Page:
Gathering Knowledge: Practical Tips to Actively Absorb Spiritual Wisdom
Articles By Tom Russell
How can you get the seeds of knowledge past the intellect’s filters so they reach deeper ground, germinate, and grow?
Spiritual seekers tend to be far too passive, as though they can just sit back and listen or read and let the knowledge transform itself. In my experience, it doesn’t work that way. Deep spiritual knowledge requires initiative and effort, combined with a willingness to take risks. No teacher, no matter how gifted, can drink the water for you.
Here are seven proven ways to plant the seeds of knowledge deeply using such means as reading, personal instruction, discussion, contemplation, and so on. With them, you can raise the profitability and enjoyment of your study to entirely new levels.
1. Write your own journal of development
Dedicate a journal to capturing pearls of wisdom as you read, listen to CDs, and attend talks. Summarize your insights and note your questions. Create drawings or include photos. One good technique is to leave lots of space around each journal entry so you can return again and again, gradually filling the page with new connections and insights. For example, reviewing an entry from, say, from five years ago may arouse even more intensity than it did when you first made it. This shows how spiritual insights are connected; they are not separated by time.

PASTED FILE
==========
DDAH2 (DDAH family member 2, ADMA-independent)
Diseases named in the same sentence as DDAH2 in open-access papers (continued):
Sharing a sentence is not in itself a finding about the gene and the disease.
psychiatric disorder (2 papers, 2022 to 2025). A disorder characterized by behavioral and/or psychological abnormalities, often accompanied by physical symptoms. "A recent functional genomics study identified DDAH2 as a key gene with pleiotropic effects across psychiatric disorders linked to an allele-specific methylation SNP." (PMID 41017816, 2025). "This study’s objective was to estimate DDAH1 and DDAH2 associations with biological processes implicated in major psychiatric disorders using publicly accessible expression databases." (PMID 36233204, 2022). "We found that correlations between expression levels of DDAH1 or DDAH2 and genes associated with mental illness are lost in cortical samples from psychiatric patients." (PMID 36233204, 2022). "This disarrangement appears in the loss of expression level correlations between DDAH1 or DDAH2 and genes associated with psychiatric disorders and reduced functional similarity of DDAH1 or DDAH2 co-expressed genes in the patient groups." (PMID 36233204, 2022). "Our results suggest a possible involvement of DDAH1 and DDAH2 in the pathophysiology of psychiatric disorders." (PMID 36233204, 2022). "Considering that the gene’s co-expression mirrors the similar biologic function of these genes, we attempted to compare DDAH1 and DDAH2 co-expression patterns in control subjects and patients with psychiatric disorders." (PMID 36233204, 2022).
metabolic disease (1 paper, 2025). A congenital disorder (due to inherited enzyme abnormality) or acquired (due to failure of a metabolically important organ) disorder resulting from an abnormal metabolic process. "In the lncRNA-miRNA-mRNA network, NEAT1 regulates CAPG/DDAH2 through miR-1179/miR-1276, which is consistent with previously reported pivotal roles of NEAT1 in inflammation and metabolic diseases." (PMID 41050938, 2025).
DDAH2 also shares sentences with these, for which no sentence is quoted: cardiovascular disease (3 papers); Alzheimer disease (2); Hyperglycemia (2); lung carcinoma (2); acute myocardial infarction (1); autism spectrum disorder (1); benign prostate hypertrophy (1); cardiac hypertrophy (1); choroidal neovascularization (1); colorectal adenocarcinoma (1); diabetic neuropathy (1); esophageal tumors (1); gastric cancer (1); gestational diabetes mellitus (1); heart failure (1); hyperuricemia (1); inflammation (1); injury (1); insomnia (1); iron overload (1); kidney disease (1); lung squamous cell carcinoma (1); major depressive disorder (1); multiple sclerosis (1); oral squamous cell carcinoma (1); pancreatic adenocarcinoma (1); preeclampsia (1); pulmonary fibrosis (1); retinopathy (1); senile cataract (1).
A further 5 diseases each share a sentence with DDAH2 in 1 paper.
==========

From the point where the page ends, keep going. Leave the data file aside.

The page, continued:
Your journal will help you dig deep and mine the gold from rich veins of experience around you and within you. By referring to your journal often, you’ll easily recall valuable lessons. When you have the discipline to develop it, you’ll find that, over the years, no other reading is more profitable.
2. Contemplate for short periods and long ones
“Contemplation” is defined as the use of a single word, a concise sentence, or perhaps a mental picture or parable. It’s good to activate your contemplative powers by probing with questions such as, “What is here I have yet to detect? What connection does this idea have to other ideas?” Or, “What am I afraid to see? What would disturb me?” When your contemplation has carried you as high and far as possible, let go and transition to silence. Author Vernon Howard said once, “Learn from books and classes, but most of all learn from silence.”